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From the kitchen to the bakery, The Mini Cake Shoppe expanding

'I didn’t actually consider turning this into a business, it was just more of a creative outlet during COVID, but I did have an old high school teacher who basically said to me, ‘ok when is this non-business starting up?'

“Jobs of the Future” is a series focusing on career paths, local job opportunities, programs, and tales of success that highlight North Bay's diverse job market. 

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Sometimes you just have to follow your dreams. Holly Couchie did that with her cake business…literally.

“I just woke up one day and said to my husband, ‘I feel like baking a cake from scratch.’ So I went to Micheals, grabbed the basic supplies for cake decorating, pulled a recipe from a website and baked my first cake,” she says.

“I posted that to my Facebook page saying ‘look what I made today' and everyone was just in awe of that. I made that cake in February of 2021 and my business started two months later in April.”

Couchie is the owner of The Mini Cake Shoppe which is fully operated out of her own kitchen, but it comes with some challenges.

“My business time in the kitchen at home means that everybody has to be hands-off in the kitchen and I have to work around when my kids need to be in there for snacks and meals,” says Couchie.

“I have told them ‘get your snacks and whatever you need and then stay out,” she says with a laugh, while adding, another challenge is keeping up with the demand.

“I will get emails and messages asking if I have anything available on that day, or if I can get anything prepared immediately for the next day, and it's not something that I can accomplish,” says Couchie.

However, due to the success of The Mini Cake Shoppe in just over a year, she has recently signed a lease to open a space on Main Street in Callander.

“The new space will allow me to see if I can accommodate some of those requests and even have the option of being open in my own bakery for more than just the one day.”

Couchie is a full-time social worker and is juggling the baking business on the side and says the new space should also allow her to hire some help.

“I’m hoping that down the line, it will allow me to hire another person to be able to be a bakery assistant and be there when I can’t be there to do some things. My goal is to be there every Saturday and I’m confident it will happen, I just don’t know how fast I will get to that goal.”

But Couchie has already achieved some goals very quickly, and those are goals that she hadn’t previously set out for herself.

“I didn’t actually consider turning this into a business, it was just more of a creative outlet during COVID, but I did have an old high school teacher who basically said to me, ‘ok when is this non-business starting up? When are you going to start selling these cakes?’ and that gave me that extra push to really consider it,” says Couchie.

“I had baked over 20 cakes between February and April and was just giving them out to everyone, and the feedback was always that these are too good to just be given away. They are all made from scratch and one of the best compliments is when people say ‘this tastes like a real cake!’”

Baking cakes during the pandemic was also a welcomed distraction from her previous side business that was no longer operating.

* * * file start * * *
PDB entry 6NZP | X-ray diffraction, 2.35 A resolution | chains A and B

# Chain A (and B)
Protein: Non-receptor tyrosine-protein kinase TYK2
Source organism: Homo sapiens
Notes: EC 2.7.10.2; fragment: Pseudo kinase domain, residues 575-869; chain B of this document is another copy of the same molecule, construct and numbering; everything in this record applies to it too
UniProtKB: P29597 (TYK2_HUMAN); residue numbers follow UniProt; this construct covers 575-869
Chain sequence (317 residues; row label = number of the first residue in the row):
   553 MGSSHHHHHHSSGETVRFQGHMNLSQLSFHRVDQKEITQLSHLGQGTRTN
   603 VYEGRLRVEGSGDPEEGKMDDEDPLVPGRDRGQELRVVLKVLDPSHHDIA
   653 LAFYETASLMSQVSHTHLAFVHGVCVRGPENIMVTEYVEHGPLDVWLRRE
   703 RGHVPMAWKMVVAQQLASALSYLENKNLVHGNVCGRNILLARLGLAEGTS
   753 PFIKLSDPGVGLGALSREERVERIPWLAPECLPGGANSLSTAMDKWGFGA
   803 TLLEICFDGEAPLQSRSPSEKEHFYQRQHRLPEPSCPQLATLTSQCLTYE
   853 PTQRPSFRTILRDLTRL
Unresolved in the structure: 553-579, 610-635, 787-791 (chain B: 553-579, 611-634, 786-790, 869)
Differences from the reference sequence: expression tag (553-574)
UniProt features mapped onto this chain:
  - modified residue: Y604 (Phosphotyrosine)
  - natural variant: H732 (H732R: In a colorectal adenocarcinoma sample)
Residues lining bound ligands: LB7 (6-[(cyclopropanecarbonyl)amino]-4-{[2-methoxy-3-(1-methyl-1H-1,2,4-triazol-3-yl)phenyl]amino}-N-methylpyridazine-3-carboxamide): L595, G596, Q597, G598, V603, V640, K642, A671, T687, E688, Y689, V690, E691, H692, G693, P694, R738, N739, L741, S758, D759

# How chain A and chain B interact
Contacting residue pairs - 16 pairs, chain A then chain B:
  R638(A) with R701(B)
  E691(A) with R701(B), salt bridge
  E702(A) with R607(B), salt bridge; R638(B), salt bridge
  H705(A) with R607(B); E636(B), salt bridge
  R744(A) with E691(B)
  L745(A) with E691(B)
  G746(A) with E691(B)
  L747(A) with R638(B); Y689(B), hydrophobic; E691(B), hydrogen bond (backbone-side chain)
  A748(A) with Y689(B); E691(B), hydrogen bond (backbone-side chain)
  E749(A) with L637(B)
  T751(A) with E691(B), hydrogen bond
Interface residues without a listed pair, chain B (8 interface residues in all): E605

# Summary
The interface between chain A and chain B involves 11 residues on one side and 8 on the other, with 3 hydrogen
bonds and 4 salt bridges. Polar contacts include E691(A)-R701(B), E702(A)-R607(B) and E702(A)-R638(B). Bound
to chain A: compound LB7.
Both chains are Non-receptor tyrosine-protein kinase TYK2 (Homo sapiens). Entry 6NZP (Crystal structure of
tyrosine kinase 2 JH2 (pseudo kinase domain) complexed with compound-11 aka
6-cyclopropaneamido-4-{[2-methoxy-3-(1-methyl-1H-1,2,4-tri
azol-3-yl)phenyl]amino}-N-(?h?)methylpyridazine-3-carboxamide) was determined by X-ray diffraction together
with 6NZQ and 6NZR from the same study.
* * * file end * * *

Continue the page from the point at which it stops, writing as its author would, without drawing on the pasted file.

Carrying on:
“I owned Lovely Creations Photography which started in 2013 and the pandemic shut down my studio,” says Couchie.

“My specialty was working with babies; newborns up to one year olds. The COVID pandemic made me fearful of working with babies because we wanted to protect them and make sure that they weren’t going to get sick and so I just felt that I had to make the decision to hang up my camera.”

Couchie says while she loved photography, she is finding more enjoyment in baking cakes than she ever did doing photography. Couchie is looking to grow her client base and is welcoming of any feedback.

“To this day I have not received any direct negative feedback on my baking although sometimes if there was an issue, I would love to hear that constructive criticism because then I can figure out what I need to do better, what can I change, how can I adjust to someone’s specific tastes?”

She adds, “That constructive criticism is welcome because I’m always looking to push myself. I am tough on myself for sure. I’m always looking into the finer details and hoping that the person who made the order is going to like it."

Couchie says she offers custom options for cakes with some pre-made options as well, but she specializes in birthday cakes.

“A lot of them are kids' birthdays. This is also my first year doing wedding cakes. Last year I did one, but now that I’m starting to get my name out there a little more, I’m booked for up to five weddings this year now. And these are big orders, a lot of work goes into prepping for weddings,” says Couchie.

Couchie also wants her story to be an inspiration to others who want to pursue a passion of their own

“My advice would be to not listen to that voice in your head that is telling you not to do it. Sometimes, you need to just go for it. There are risks when you are starting your own small business, but those are the risks you have to take,” she says.

“You don’t know if it is going to be a success or not if you don’t take that chance and that’s what I’m doing. It’s a risk to get this new space and I’m excited to see where it takes me.”

If you have a story idea for the “Jobs of the Future” series, send Matt an email at m.sookram@outlook.com


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Matt Sookram

About the Author: Matt Sookram

Matthew Sookram is a Canadore College graduate. He has lived and worked in North Bay since 2009 covering different beats; everything from City Council to North Bay Battalion.
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